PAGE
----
BOSTON -- Mark Herzlich roamed the dome-covered football field at Boston College's Alumni Stadium, sharing with his teammates the techniques and wisdom that had him destined for NFL stardom before a cancer diagnosis delayed -- but did not derail -- his promising career.
With his hair and eyebrows growing out and even a short beard to serve as an exclamation point on his recovery, Herzlich returned to practice on Thursday for the first time since he was diagnosed with a rare form of cancer called Ewing's Sarcoma.
"I can't believe it's been a whole year playing without him," linebacker Mike Morrissey said after the hourlong workout without coaches, pads or contact.
Herzlich, who finished radiation in August and chemotherapy in November, said his energy has returned enough to enable him to join his teammates in the weight room on Wednesday and a day later in the winterized bubble that covers the field in the offseason. In shorts and a cut-off workout shirt, Herzlich took his turn rotating into seven-on-seven drills before addressing the group as a whole before practice broke up.
"I'm very excited, even to do just a little stuff today," he said. "I want to jump in, but I also want to be smart and not take any risks that can get me hurt."
The risk of injury, Herzlich noted, is not from the cancer but from the lack of conditioning after a year in which he lost his hair and the finely honed edge he needed to bang around on a football field a dozen Saturdays each fall. He was pronounced cancer-free in October, and doctors told him there are no other lingering effects of the cancer or its treatment; he is checked every three months, just to make sure.
"We're all overwhelmed by his story," offensive lineman Anthony Castonzo said. "He's done something only a few people around the world can say they've done, beat cancer. And he's picked up right where he left off."
Herzlich was named the Atlantic Coast Conference defensive player of the year in 2008, picking off six passes -- the most in the nation for a linebacker -- and leading the Eagles with 81 tackles. But in May he announced that he would miss 2009 after being diagnosed with Ewing's Sarcoma, a rare form of cancer often found in bone or soft tissue.
The diagnosis sent him home to bed, dejected.
But not for long.
"After about two hours of sulking, I realized this has got to be something I overcome," Herzlich said. "Once I made that decision, I was ready."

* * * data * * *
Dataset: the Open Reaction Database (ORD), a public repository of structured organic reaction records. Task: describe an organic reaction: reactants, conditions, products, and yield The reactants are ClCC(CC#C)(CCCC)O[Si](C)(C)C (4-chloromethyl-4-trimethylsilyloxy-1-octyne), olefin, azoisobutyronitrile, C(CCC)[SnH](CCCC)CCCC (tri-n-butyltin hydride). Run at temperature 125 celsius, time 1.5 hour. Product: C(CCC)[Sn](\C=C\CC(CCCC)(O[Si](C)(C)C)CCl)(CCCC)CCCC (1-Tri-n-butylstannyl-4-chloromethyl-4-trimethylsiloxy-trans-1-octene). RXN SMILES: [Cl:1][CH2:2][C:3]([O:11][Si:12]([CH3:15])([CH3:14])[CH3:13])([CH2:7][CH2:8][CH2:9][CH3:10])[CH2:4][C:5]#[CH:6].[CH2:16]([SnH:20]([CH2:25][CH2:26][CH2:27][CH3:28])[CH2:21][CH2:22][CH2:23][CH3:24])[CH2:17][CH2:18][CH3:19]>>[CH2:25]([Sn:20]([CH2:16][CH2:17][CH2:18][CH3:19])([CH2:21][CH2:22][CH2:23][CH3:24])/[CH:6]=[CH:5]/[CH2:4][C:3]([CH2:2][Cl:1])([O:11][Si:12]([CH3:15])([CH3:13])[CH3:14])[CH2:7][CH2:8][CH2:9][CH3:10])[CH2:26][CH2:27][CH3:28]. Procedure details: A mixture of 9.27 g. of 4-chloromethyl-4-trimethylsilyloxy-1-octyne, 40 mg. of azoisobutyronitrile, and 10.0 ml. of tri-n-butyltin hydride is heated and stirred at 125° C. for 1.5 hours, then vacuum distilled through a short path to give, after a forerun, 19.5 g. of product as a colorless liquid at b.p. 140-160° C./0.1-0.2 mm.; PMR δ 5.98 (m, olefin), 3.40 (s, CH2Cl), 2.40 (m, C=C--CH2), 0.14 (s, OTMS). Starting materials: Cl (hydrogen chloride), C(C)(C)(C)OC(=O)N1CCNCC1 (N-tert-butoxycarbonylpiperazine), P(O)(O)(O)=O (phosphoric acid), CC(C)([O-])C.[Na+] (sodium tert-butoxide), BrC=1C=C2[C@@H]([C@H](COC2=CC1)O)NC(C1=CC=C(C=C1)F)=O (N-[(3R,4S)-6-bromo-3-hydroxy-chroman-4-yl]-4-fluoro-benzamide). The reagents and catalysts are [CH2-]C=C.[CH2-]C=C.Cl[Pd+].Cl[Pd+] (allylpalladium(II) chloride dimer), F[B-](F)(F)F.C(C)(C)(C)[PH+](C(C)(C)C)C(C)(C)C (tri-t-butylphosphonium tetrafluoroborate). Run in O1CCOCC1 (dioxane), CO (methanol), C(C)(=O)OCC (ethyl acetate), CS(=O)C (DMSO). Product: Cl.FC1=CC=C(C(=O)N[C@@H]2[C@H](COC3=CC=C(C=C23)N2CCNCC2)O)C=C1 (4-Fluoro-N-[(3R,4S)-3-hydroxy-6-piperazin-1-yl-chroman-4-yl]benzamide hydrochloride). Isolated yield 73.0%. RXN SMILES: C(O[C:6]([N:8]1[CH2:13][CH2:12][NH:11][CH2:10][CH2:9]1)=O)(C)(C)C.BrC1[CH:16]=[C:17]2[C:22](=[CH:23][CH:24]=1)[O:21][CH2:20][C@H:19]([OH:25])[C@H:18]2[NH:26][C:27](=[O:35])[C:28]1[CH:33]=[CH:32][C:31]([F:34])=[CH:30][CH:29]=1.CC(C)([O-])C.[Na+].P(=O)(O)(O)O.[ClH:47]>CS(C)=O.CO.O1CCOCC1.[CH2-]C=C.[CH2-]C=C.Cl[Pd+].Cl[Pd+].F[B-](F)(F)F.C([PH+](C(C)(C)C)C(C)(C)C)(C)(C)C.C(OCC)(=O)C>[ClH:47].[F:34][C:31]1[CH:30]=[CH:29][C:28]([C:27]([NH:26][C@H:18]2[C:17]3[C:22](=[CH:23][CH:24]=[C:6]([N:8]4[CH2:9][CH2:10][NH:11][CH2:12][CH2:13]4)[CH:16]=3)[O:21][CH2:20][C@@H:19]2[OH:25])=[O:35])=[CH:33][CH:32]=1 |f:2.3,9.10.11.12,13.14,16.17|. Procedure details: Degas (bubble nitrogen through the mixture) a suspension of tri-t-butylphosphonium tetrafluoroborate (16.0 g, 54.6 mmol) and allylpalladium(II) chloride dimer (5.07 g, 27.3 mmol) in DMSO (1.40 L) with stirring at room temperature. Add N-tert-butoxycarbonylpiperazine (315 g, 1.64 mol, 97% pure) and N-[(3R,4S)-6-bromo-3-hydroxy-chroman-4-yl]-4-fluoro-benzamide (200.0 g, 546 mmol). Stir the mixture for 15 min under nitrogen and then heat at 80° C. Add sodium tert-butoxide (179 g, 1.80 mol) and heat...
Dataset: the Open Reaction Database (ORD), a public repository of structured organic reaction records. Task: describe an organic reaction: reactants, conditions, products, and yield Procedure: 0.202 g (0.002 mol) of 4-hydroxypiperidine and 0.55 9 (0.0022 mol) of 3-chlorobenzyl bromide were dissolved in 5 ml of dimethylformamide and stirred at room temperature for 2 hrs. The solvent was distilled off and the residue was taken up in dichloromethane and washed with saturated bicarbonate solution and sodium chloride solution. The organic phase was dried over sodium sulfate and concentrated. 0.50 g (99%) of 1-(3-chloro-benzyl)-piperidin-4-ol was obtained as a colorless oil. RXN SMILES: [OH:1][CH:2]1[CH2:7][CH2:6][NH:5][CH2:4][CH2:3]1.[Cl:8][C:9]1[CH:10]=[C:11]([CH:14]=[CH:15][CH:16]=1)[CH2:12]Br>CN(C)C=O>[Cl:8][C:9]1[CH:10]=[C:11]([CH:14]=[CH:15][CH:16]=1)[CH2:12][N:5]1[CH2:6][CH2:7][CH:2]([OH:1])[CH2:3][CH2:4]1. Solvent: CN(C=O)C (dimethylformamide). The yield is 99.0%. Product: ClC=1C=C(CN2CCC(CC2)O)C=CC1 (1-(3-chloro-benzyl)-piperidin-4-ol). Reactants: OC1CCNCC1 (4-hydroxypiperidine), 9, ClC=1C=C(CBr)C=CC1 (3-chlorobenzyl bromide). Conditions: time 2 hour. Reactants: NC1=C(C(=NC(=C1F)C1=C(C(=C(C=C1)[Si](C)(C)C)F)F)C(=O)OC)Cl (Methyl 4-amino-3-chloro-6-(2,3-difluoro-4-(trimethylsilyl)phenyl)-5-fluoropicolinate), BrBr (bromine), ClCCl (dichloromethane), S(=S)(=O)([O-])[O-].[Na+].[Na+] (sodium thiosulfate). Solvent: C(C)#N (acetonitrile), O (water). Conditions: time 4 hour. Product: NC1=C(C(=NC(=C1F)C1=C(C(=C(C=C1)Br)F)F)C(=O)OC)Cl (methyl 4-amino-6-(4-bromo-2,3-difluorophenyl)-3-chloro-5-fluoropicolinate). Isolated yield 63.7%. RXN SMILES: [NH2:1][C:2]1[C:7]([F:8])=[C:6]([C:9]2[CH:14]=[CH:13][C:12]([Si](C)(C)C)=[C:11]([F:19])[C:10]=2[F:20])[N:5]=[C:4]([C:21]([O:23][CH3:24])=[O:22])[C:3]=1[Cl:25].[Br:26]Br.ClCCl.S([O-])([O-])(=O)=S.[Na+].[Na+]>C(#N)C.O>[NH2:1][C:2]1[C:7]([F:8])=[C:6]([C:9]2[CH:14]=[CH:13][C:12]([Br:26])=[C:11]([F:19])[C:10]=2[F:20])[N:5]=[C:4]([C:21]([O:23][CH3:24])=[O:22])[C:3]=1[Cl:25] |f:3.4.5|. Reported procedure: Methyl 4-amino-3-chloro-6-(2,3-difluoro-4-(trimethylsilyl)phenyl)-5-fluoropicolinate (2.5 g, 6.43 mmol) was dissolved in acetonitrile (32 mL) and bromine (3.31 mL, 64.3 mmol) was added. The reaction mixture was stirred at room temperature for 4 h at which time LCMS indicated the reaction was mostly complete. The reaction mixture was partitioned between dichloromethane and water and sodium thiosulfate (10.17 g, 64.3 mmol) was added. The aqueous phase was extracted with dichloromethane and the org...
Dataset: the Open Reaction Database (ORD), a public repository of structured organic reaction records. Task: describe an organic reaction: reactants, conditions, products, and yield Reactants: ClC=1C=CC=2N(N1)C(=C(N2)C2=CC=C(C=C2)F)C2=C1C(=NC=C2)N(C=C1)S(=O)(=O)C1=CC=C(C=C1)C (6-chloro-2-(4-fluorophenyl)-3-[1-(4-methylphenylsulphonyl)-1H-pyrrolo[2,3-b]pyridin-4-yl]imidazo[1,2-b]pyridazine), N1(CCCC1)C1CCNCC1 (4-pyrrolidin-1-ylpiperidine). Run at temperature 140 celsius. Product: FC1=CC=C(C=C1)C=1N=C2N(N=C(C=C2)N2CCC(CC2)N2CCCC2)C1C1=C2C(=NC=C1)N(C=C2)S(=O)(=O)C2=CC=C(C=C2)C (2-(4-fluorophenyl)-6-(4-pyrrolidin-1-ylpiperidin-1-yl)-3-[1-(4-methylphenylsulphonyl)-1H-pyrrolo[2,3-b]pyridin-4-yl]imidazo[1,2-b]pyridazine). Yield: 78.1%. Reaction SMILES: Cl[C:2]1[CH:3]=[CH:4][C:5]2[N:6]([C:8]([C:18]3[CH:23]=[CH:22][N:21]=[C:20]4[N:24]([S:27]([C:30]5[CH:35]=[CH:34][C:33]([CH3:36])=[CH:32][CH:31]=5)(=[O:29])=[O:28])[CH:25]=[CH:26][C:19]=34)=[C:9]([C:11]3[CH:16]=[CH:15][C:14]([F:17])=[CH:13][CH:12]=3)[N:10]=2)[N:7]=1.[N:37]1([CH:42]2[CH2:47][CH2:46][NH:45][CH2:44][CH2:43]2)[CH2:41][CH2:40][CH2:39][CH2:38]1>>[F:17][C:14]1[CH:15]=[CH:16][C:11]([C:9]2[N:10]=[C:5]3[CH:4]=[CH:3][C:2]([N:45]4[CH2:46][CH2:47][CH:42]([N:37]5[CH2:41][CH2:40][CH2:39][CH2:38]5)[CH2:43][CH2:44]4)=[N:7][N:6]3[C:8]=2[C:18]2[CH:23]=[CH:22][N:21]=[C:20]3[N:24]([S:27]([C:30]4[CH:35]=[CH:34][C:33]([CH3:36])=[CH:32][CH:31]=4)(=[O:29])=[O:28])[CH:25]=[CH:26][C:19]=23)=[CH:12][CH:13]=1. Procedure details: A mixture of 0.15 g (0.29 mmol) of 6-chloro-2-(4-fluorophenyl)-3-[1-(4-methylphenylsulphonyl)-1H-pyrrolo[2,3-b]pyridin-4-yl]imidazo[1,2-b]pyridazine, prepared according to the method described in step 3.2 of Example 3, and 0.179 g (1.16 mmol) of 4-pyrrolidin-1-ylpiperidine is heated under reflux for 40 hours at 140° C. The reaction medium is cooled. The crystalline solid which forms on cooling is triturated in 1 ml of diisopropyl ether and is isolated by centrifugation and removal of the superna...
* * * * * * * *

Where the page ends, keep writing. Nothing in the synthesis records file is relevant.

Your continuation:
Herzlich returned to school in the fall and was a staple on the BC sideline, running out of the tunnel with the team and serving as a right-hand man for coach Frank Spaziani. Bald from treatment, Herzlich also became a fixture at midfield, collecting giant novelty checks from opposing schools that donated to his chosen cause, Uplifting Athletes.
But his contributions were also behind the scenes, Spaziani said. When a couple of freshmen arrived on campus for orientation this month, "Mark got right on them, welcomed them and made them feel at home," Spaziani said.
"That's the kind of stuff that goes unnoticed, because it's not tackles and sacks," Spaziani said. "He's talked with guys, tried to work with them, tried to coach them. He's just a leader, and although he's not playing and participating, he's certainly doing a lot of that leadership of the field.
"His enthusiasm, and his passion for what he's trying to get accomplished just has to rub off. It has to be positive."
Herzlich has heard from other athletes, including cancer survivors like Lance Armstrong and Boston Red Sox pitcher Jon Lester, and he said he is eager to pass on the encouragement to others facing a startling diagnosis. He said he has spoken to 50 or 60 families, usually kids with cancer or their parents who have written to him; he tries to help when he can with an autograph or a few words of encouragement.
He said he has also helped raise about $200,000 through "Uplifting Athletes," which works with college athletes to raise awareness of rare diseases.
"I like this being part of me," he said. "It's something that's exciting, in that I get to be able to help other people."
But he's is hoping that he can once again make an even bigger contribution on the field.
And that started this week.
"I'm really happy about the being back, being able to compete, being in the weight room and on the practice field," he said. "I think I can be as good as I was [in 2008]. I haven't lost my edge for the game."
Morrissey, for one, wouldn't be surprised.
"Never doubt Mark," he said. "He's a special person and a special player. He's NFL bound, and I think it's going to be a great career for him."
Spaziani said he isn't ready to pencil Herzlich in for starting the opener.
But if it can be done, Herzlich will do it.
"He's working at it. I'm just keeping my fingers crossed," Spaziani said. "I think that's too early to tell. I think Mark would tell you that himself. He's got himself in that frame of mind, though. I don't think you can be any other way. If he can, he'll be happy and we'll certainly be happy, trust me."
Until then, Herzlich is planning to continue working with newcomers or anyone who could benefit from his tutelage.
"Hopefully," Herzlich said, "I'll take a leadership role."
"I will," he said.